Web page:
From offshore China to onshore Spain, wind power capacity is growing rapidly around the world as the clean energy transition accelerates
Wind energy capacity is growing rapidly around the world as countries transition away from fossil fuels in favour of low-carbon alternatives, in an effort to reduce emissions and limit global warming.
The technology can be deployed either onshore – which is by far the largest market – or offshore, using either fixed-bottom turbines anchored to the sea floor or, on a much smaller scale, floating structures that can be based in deeper waters.
According to the Global Wind Energy Council (GWEC) in its Global Wind Report 2021, the entire global wind power fleet, both onshore and offshore, totalled 743 gigawatts (GW) at the end of 2020.
That is enough to avoid more than 1.1 billion tonnes of CO2 globally – roughly equivalent to the annual carbon emissions of Japan, the world’s fifth-highest emitting country.
But wind markets are continuing to grow as the industry matures and costs of deployment come down, and GWEC says current growth rates will need to triple worldwide by 2030 in order to set the right course to meet mid-century climate targets.
Here, we profile the top five countries that have installed the most wind energy capacity, as of 2020.
Top five countries with the highest wind energy capacity in 2020
1. China – 288.32 GW
China boasts the world’s largest capacity for wind energy, totalling just over 288 GW at the end of 2020 – having added 52 GW of new power during that year, far more than any other country.
Just over 278 GW of China’s fleet is onshore wind, with the remaining 10GW based offshore.
The size of this offshore wind sector puts China second only to the UK in terms of the global offshore market.
Despite having the world’s largest wind (and solar) power capacity, the vastness of the Chinese economy means it also produces 53% of the world’s coal-fired electricity.
As the country targets carbon neutrality by 2060, wind as well as other renewable sources are likely to grow even further as coal plants are gradually retired to meet decarbonisation goals.
2. United States – 122.32 GW
Second on the list is the US, which has around 122 GW of installed wind capacity – almost all of which is based onshore.
In 2020, the country added 17 GW of new wind capacity, second behind China and an 85% year-on-year increase.
Texas leads the pack among US states for wind power generation, while Wyoming, Oklahoma, Iowa and Missouri have also been active in developing the technology.
Onshore has to date been the primary source of wind power in the US, but there are growing expectations for a surge in offshore projects over the coming years.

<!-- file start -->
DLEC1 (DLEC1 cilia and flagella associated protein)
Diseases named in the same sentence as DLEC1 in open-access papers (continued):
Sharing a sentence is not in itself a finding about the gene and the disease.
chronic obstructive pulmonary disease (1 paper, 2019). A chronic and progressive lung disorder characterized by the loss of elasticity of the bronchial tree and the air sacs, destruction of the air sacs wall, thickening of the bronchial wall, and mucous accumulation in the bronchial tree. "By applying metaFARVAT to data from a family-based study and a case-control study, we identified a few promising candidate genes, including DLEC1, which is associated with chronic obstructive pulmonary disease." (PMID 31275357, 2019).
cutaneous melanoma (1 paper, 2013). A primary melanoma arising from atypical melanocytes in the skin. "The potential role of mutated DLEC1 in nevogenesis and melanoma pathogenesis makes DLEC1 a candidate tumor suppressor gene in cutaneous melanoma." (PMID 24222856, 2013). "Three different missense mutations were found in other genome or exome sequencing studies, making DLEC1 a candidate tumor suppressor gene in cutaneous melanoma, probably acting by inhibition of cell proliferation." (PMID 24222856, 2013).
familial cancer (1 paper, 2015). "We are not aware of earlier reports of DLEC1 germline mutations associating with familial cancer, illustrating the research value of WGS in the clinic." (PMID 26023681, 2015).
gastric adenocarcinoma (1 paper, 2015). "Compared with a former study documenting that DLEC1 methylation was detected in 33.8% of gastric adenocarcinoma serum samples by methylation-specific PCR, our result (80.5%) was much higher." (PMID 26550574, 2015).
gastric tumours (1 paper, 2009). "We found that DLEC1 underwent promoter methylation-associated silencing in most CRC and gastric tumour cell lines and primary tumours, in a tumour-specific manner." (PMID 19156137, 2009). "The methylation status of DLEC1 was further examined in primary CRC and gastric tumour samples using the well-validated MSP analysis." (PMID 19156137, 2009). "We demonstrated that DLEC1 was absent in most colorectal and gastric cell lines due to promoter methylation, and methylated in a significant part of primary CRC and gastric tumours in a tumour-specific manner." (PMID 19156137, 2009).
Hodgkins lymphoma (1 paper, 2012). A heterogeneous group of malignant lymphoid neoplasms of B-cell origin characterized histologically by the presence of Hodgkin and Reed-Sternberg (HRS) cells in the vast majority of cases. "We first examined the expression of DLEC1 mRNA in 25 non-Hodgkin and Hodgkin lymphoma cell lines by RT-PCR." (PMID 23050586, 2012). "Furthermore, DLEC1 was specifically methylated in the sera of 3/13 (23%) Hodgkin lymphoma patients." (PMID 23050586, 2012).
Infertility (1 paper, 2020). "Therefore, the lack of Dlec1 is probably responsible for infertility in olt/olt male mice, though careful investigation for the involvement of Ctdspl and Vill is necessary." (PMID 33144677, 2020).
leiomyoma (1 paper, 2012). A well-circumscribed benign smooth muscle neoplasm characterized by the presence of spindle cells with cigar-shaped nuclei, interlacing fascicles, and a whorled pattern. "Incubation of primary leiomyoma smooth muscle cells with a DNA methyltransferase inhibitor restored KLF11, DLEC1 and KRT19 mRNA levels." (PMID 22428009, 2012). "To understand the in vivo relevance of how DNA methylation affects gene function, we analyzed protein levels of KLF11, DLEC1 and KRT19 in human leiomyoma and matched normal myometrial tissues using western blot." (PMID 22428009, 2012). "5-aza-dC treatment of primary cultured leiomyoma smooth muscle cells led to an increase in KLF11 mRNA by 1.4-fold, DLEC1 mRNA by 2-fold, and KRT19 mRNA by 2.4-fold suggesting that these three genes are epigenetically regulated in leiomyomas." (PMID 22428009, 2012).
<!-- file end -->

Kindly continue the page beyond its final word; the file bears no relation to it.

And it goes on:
President Joe Biden has announced a target of 30 GW offshore wind capacity to be installed by 2030, and has mobilised several government departments to oversee the rapid expansion of this industry as part of a broader effort to fully decarbonise the US power system by 2035.
3. Germany – 62.85 GW
Germany is Europe’s top destination for wind power deployment, with a national fleet totalling just under 63 GW of installed capacity – split between 55 GW onshore and 7.7 GW offshore.
Wind power supplied 27% of Germany’s electricity in 2020, according to trade group Wind Europe, with onshore delivering 103 terawatt hours (TWh) during the year and offshore providing 27 TWh.
The country aims to supply 65% of all its electricity consumption from renewable sources by 2030, and in order to meet this ambition policymakers plan to have 71 GW of onshore wind capacity by 2030, as well as 20 GW installed offshore.
In 2020, the country added 1.67 GW of new wind capacity. Offshore installations slowed considerably compared to 2019.
4. India – 38.63 GW
India is fourth on the list of countries with the highest wind energy capacity, with all of its near 39 GW located onshore.
The country currently has no installed offshore capacity, although has outlined targets to deploy 5 GW by 2022 and 30 GW by 2030.
The two top states in India for wind power generation are Tamil Nadu, home to the country’s largest wind farm Muppandal, and Gujarat.
New capacity additions more than halved during 2020 compared to a year earlier, largely as a result of supply chain disruptions and lockdown restrictions caused by the Covid-19 pandemic. According to the International Energy Agency (IEA), a strong rebound is expected in 2021.
5. Spain – 27.24 GW
Spain is home to just over 27 GW of installed wind energy capacity – and like the US and India, the country’s industry is characterised by onshore infrastructure.
Wind is the leading source of renewable power generation in the country, and in 2020 it installed 1.4 GW of new capacity.
The regions of Castilla y León, Castilla La Mancha, Galicia, Andalusia and Aragon are among the most active in Spain in terms of wind power development.
Spanish energy company Iberdrola recently announced ambitions to develop the country’s first commercial-scale floating offshore wind project, which is intended to act as a springboard to a further 2 GW of offshore developments along the Spanish coasts of Galicia, Andalusia and the Canary Islands.